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Posted: Dec 18, 2014
Revealing the quantum geometry of the graphene lattice
(Nanowerk News) Among the most revolutionary concepts of modern physics is that the laws of nature are inherently non-local. One striking manifestation of this non-locality was famously predicted by Aharonov and Bohm: a magnetic field confined to the interior of a solenoid can alter the behavior of electrons outside it, shifting the phase of their wave-like interference although they never directly encounter the magnetic field. Originally regarded as a mere curiosity, such “geometric phase shifts” are now known to have dramatic consequences for electron transport in solid-state materials, e.g., allowing unimpeded current flow along the edges of a material that is insulating in the bulk.
In suitable crystalline structures, geometric phase shifts can arise even in the absence of any magnetic flux, instead induced by an elusive property known as “Berry flux” in momentum space that is difficult to measure directly.
In this new Berry-flux Interferometer with ultracold neutral atoms (right), the Berry curvature of a lattice band structure plays the role of the magnetic field in the original Aharonov-Bohm interferometer (left). Analogous to the original case, the Berry flux enclosed by the interferometer loop gives rise to a measurable phase shift even if the curvature vanishes everywhere along the chosen path.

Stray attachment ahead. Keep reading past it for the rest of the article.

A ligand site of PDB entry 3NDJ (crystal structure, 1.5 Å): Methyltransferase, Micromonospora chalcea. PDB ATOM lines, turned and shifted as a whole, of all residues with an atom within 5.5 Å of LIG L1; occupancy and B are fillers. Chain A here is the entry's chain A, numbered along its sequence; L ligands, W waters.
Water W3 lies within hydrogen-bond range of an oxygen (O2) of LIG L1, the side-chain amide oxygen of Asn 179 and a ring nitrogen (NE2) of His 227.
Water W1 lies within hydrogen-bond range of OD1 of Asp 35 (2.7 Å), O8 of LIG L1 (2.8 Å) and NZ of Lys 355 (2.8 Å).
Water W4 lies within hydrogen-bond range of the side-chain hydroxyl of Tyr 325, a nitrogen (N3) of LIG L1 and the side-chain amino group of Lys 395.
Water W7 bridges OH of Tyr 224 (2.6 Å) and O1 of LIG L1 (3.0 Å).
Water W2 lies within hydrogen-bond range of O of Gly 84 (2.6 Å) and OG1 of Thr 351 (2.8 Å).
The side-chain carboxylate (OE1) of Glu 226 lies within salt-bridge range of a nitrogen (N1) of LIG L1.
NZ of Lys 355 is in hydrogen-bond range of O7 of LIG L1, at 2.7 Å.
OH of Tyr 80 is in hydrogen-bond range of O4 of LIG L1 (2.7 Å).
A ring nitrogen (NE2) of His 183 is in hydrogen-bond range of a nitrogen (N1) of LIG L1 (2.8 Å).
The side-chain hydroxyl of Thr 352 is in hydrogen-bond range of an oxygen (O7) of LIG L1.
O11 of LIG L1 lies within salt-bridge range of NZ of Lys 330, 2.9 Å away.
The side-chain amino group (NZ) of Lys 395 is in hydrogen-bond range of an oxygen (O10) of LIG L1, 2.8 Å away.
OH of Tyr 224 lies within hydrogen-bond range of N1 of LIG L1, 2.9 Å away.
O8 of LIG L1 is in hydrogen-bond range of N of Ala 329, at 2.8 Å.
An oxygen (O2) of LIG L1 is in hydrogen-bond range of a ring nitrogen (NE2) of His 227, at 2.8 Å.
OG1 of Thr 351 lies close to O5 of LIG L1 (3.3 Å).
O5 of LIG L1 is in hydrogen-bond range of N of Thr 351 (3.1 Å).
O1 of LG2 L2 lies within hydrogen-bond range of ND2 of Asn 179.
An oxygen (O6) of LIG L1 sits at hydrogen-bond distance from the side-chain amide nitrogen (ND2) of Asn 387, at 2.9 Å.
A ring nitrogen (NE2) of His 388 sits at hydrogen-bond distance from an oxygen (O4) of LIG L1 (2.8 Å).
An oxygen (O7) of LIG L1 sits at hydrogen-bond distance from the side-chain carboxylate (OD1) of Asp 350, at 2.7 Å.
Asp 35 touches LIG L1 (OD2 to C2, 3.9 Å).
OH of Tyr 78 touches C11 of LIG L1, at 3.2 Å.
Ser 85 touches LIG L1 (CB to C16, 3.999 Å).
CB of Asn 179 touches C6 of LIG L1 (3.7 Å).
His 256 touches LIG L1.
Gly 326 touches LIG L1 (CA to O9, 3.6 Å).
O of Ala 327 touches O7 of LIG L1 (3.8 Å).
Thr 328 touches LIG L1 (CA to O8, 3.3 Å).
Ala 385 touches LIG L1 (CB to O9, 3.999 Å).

Now, scientists at the Ludwig-Maximilians-Universität Munich, the Max Planck Institute of Quantum Optics and Stanford University have demonstrated a matter-wave interferometer that precisely measures Berry flux in an artificial crystal formed by a standing wave of light. Their method, reported this week in Science Express ("An Aharonov-Bohm interferometer for determining Bloch band topology") may ultimately enable new approaches to quantum computation exploiting non-local, topological properties of matter for robust encoding of quantum information.
In the classic Aharonov-Bohm experiment, a beam of electrons is sent through an interferometer, wherein trajectories passing either left or right of a solenoid converge on a distant screen and form an interference pattern that shifts in proportion to the magnetic flux in the solenoid.
The Graphene-like Honeycomb lattice structure is created by three intersecting laser beams (arrows). The atoms are loaded into the minima (blue) of this potential landscape and can quantum-mechanically tunnel between them. One possible position is illustrated by the small sphere.
The LMU/MPQ team led by Dr. Ulrich Schneider and Prof. Immanuel Bloch formed an analogous interferometer not with electrons but with neutral atoms, cooled to ultra-low temperature where the wave-like properties of matter are easiest to observe. Lacking electric charge, the atoms experience no geometric phase shift in a true magnetic field and are thus ideally suited to sensing only the surrogate Berry flux. One of the simplest crystalline structures where Berry flux is known to play a role in solid-state physics is the honeycomb lattice of graphene.
To form a graphene-like lattice potential for ultracold atoms, the researchers use three intersecting laser beams to generate a pattern of light that confines the atoms to a hexagonal grid formed by the intensity minima.